Dáil debates

Wednesday, 21 February 2007

Social Welfare and Pensions Bill 2007: Second Stage (Resumed)


5:00 pm

Photo of Seán Ó FearghaílSeán Ó Fearghaíl (Kildare South, Fianna Fail)

I welcome the opportunity to contribute, albeit briefly, on this wide-ranging Bill which will provide for the implementation of improvements in social welfare payments announced in budget 2007 and introduce the excellent proposal in respect of a special rate of carer's allowance to be paid to those in receipt of other social welfare payments. It is a ground-breaking initiative taken by the Minister for Social and Family Affairs and will be of great assistance to many carers.

Included in the Bill are a number of positive changes to the social welfare system which I will touch on later. The package of measures introduced by the Minister for Finance, Deputy Cowen, however, in the December budget, including the large increase in the State pension already agreed by this House, taken together with the provisions of this Bill, demonstrate the Government's strong commitment to the less well off in society. I welcome very much the measure introduced in the child benefit scheme allowing greater flexibility in payment arrangements by removing the presumption that a qualifying child should reside only with one parent. In modern society it is a common occurrence that children live with each parent at different times.

The increased rates of child benefit over a number of budgets coupled with the radical move in the 2006 budget to introduce the special payment of €1,000 for children under six, has meant families have been given real and substantial support in caring for their children. Among the changes proposed in this Bill is a provision which will help those in receipt of illness benefit who return to work. Should such a person find he or she is unable to continue, the Bill will now allow for him or her to re-apply for a restoration of benefit without the requirement of serving waiting days. This is a very welcome benefit as many people who have suffered from long-term illness may be apprehensive about returning to work lest they be penalised for doing so if they are unable to continue. This measure will see a net benefit to the Exchequer in the long-run, following its implementation.

A number of welcome technical changes are proposed in the areas of maternity and adoptive benefit, invalidity pension and job seekers' allowance among others. Possibly the most important change contained in the Bill, however, refers to the introduction of a new means-tested payment of up to half the carer's allowance rate, which will be payable to carers who may simultaneously be in receipt of another social welfare payment. It will be a great boost to the many carers for whom this change will have a positive effect. The work carried out by so many people in our society in caring for loved ones had been largely unnoticed and unrewarded until the carer's allowance was introduced by Fianna Fáil in Government. This measure, along with a number of other initiatives introduced by this Minister, gives real and substantial recognition, at last, to their vital role in society. Without the selfless sacrifices made by carers the State would, in every respect, have to fill this very large void at enormous cost to the taxpayer. I congratulate the Minister and the Government on this crucial initiative. In this regard I want to refer to comments by Deputy Cuffe earlier when he talked about the Government perhaps having a grudging attitude to the poor, the less well off and those in need of support. This Government has demonstrated considerable conviction, determination and focus in its work to combat marginalisation and disadvantage and no one more than the Minister for Social and Family Affairs, who has been enormously effective since taking over this brief.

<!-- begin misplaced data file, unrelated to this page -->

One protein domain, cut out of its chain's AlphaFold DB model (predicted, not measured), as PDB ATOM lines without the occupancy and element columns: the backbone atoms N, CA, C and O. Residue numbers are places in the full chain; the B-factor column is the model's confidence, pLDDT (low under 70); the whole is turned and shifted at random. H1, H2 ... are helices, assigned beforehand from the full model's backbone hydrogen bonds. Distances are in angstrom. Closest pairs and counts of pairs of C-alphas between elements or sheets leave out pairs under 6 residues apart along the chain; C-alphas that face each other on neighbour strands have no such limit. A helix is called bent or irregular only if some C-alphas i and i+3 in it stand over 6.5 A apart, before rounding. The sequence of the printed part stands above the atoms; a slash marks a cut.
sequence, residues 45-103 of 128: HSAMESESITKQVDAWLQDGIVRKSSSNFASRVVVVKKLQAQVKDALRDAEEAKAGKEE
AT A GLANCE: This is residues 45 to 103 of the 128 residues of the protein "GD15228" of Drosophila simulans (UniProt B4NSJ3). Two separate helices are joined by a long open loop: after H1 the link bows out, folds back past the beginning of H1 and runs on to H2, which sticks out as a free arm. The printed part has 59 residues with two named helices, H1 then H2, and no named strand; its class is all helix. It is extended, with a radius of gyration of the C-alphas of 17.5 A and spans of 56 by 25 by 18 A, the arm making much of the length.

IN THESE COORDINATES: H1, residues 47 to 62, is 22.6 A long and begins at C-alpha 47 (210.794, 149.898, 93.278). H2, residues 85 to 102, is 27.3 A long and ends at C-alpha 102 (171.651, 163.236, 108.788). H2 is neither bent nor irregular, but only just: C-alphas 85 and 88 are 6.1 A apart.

The change being introduced in respect of supplementary rent allowance was referred to by Deputy Catherine Murphy. This is another very positive measure in the Bill. Over the years, we as working public representatives have been constantly aware of poverty traps and disincentives built into the system. This alteration in the Bill will go some way towards removing one of those poverty traps by allowing a person to retain rent supplement on taking up full time employment. In many instances people have been forced to remain on social welfare rather than take up an offer of employment for fear of losing rent supplement. I very much welcome the Minister's initiative in this regard.

The extension of the household budgeting scheme to include telecommunications services is another positive measure in the Bill. The household budgeting scheme has played an enormous role in preventing social welfare recipients from incurring rent arrears and this extension of the scheme will be of great benefit. The Minister has seen fit to introduce a number of amendments to the Pensions Act 1990. I welcome, in particular, the proposal to bring the trust retirement annuity contracts under the remit of the provisions of the Pensions Act.